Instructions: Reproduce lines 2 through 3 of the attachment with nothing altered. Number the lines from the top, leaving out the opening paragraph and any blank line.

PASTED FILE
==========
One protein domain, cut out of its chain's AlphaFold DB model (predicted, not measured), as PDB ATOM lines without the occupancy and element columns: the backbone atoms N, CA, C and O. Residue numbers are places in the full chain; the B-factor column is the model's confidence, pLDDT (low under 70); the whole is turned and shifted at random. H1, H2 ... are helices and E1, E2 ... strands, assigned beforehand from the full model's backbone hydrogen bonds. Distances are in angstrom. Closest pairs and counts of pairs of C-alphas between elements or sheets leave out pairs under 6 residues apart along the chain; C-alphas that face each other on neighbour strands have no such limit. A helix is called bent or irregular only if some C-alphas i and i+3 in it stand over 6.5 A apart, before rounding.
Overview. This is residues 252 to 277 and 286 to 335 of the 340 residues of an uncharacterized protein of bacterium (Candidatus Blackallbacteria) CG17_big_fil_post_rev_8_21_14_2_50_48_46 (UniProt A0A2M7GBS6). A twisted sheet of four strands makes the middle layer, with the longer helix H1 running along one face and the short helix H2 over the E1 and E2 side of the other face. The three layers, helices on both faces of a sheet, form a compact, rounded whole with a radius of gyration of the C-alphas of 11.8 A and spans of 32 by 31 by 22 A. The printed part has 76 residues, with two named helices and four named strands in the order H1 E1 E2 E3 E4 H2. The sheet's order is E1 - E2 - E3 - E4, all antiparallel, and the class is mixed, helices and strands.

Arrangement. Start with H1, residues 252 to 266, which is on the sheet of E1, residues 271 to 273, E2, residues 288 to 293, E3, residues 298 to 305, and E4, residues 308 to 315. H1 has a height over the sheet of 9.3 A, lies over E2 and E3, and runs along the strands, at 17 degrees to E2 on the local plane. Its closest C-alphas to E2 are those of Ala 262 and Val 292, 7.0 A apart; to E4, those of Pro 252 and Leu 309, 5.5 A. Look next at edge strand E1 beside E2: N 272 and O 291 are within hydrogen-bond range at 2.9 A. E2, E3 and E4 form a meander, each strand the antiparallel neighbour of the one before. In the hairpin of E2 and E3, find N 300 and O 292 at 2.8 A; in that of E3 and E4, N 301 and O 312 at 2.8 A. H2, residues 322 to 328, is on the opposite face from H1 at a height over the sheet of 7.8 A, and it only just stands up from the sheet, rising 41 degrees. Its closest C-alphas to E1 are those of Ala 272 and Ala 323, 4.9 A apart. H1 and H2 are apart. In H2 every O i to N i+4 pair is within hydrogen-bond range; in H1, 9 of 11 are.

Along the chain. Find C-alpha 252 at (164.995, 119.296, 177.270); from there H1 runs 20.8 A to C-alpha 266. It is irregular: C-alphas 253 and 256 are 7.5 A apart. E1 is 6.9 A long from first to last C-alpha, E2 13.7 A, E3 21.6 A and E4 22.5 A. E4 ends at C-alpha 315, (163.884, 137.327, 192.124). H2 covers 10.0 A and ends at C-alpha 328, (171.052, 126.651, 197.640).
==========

Arrangement. Start with H1, residues 252 to 266, which is on the sheet of E1, residues 271 to 273, E2, residues 288 to 293, E3, residues 298 to 305, and E4, residues 308 to 315. H1 has a height over the sheet of 9.3 A, lies over E2 and E3, and runs along the strands, at 17 degrees to E2 on the local plane. Its closest C-alphas to E2 are those of Ala 262 and Val 292, 7.0 A apart; to E4, those of Pro 252 and Leu 309, 5.5 A. Look next at edge strand E1 beside E2: N 272 and O 291 are within hydrogen-bond range at 2.9 A. E2, E3 and E4 form a meander, each strand the antiparallel neighbour of the one before. In the hairpin of E2 and E3, find N 300 and O 292 at 2.8 A; in that of E3 and E4, N 301 and O 312 at 2.8 A. H2, residues 322 to 328, is on the opposite face from H1 at a height over the sheet of 7.8 A, and it only just stands up from the sheet, rising 41 degrees. Its closest C-alphas to E1 are those of Ala 272 and Ala 323, 4.9 A apart. H1 and H2 are apart. In H2 every O i to N i+4 pair is within hydrogen-bond range; in H1, 9 of 11 are.

Along the chain. Find C-alpha 252 at (164.995, 119.296, 177.270); from there H1 runs 20.8 A to C-alpha 266. It is irregular: C-alphas 253 and 256 are 7.5 A apart. E1 is 6.9 A long from first to last C-alpha, E2 13.7 A, E3 21.6 A and E4 22.5 A. E4 ends at C-alpha 315, (163.884, 137.327, 192.124). H2 covers 10.0 A and ends at C-alpha 328, (171.052, 126.651, 197.640).